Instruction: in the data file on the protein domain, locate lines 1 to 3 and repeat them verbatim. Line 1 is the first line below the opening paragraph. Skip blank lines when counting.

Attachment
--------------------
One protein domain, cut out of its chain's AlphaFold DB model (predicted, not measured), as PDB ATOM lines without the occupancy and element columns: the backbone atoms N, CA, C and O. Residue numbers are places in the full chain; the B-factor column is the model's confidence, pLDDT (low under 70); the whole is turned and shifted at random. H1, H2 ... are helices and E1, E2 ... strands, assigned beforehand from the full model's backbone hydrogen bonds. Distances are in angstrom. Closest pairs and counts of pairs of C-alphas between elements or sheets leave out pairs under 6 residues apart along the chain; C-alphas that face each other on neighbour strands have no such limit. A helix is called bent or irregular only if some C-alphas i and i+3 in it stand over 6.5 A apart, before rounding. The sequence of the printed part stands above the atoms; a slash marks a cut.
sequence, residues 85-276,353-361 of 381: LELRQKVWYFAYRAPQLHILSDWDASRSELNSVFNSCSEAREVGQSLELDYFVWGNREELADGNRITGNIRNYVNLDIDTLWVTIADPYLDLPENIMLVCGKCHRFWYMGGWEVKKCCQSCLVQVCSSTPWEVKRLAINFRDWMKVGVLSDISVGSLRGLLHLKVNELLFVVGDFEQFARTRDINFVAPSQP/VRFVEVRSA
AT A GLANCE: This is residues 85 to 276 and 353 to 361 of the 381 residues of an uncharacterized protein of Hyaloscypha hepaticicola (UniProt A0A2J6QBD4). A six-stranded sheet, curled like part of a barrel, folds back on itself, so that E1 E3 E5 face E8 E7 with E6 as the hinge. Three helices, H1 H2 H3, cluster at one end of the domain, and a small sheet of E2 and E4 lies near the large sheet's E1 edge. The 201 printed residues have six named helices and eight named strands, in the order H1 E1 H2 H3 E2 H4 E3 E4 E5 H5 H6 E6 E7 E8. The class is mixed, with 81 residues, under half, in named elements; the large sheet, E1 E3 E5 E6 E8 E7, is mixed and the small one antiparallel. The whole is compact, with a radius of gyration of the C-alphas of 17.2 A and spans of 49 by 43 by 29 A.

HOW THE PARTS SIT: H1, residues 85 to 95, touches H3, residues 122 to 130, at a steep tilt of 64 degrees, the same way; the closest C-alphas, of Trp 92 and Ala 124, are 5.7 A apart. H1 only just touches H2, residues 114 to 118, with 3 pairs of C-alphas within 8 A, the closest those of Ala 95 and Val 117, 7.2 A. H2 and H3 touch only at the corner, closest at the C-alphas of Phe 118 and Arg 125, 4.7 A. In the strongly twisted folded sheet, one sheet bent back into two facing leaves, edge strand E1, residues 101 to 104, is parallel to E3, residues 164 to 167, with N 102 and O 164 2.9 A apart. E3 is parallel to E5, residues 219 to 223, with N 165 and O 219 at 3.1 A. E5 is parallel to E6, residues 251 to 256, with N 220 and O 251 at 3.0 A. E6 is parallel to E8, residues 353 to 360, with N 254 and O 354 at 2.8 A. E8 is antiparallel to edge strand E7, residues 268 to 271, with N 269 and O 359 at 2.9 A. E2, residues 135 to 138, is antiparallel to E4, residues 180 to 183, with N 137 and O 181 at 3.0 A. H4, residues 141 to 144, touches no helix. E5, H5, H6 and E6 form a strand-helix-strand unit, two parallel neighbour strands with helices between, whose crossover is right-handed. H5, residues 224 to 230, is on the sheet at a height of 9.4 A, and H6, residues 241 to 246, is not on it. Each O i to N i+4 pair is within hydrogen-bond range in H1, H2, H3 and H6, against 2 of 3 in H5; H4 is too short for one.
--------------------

sequence, residues 85-276,353-361 of 381: LELRQKVWYFAYRAPQLHILSDWDASRSELNSVFNSCSEAREVGQSLELDYFVWGNREELADGNRITGNIRNYVNLDIDTLWVTIADPYLDLPENIMLVCGKCHRFWYMGGWEVKKCCQSCLVQVCSSTPWEVKRLAINFRDWMKVGVLSDISVGSLRGLLHLKVNELLFVVGDFEQFARTRDINFVAPSQP/VRFVEVRSA
AT A GLANCE: This is residues 85 to 276 and 353 to 361 of the 381 residues of an uncharacterized protein of Hyaloscypha hepaticicola (UniProt A0A2J6QBD4). A six-stranded sheet, curled like part of a barrel, folds back on itself, so that E1 E3 E5 face E8 E7 with E6 as the hinge. Three helices, H1 H2 H3, cluster at one end of the domain, and a small sheet of E2 and E4 lies near the large sheet's E1 edge. The 201 printed residues have six named helices and eight named strands, in the order H1 E1 H2 H3 E2 H4 E3 E4 E5 H5 H6 E6 E7 E8. The class is mixed, with 81 residues, under half, in named elements; the large sheet, E1 E3 E5 E6 E8 E7, is mixed and the small one antiparallel. The whole is compact, with a radius of gyration of the C-alphas of 17.2 A and spans of 49 by 43 by 29 A.

HOW THE PARTS SIT: H1, residues 85 to 95, touches H3, residues 122 to 130, at a steep tilt of 64 degrees, the same way; the closest C-alphas, of Trp 92 and Ala 124, are 5.7 A apart. H1 only just touches H2, residues 114 to 118, with 3 pairs of C-alphas within 8 A, the closest those of Ala 95 and Val 117, 7.2 A. H2 and H3 touch only at the corner, closest at the C-alphas of Phe 118 and Arg 125, 4.7 A. In the strongly twisted folded sheet, one sheet bent back into two facing leaves, edge strand E1, residues 101 to 104, is parallel to E3, residues 164 to 167, with N 102 and O 164 2.9 A apart. E3 is parallel to E5, residues 219 to 223, with N 165 and O 219 at 3.1 A. E5 is parallel to E6, residues 251 to 256, with N 220 and O 251 at 3.0 A. E6 is parallel to E8, residues 353 to 360, with N 254 and O 354 at 2.8 A. E8 is antiparallel to edge strand E7, residues 268 to 271, with N 269 and O 359 at 2.9 A. E2, residues 135 to 138, is antiparallel to E4, residues 180 to 183, with N 137 and O 181 at 3.0 A. H4, residues 141 to 144, touches no helix. E5, H5, H6 and E6 form a strand-helix-strand unit, two parallel neighbour strands with helices between, whose crossover is right-handed. H5, residues 224 to 230, is on the sheet at a height of 9.4 A, and H6, residues 241 to 246, is not on it. Each O i to N i+4 pair is within hydrogen-bond range in H1, H2, H3 and H6, against 2 of 3 in H5; H4 is too short for one.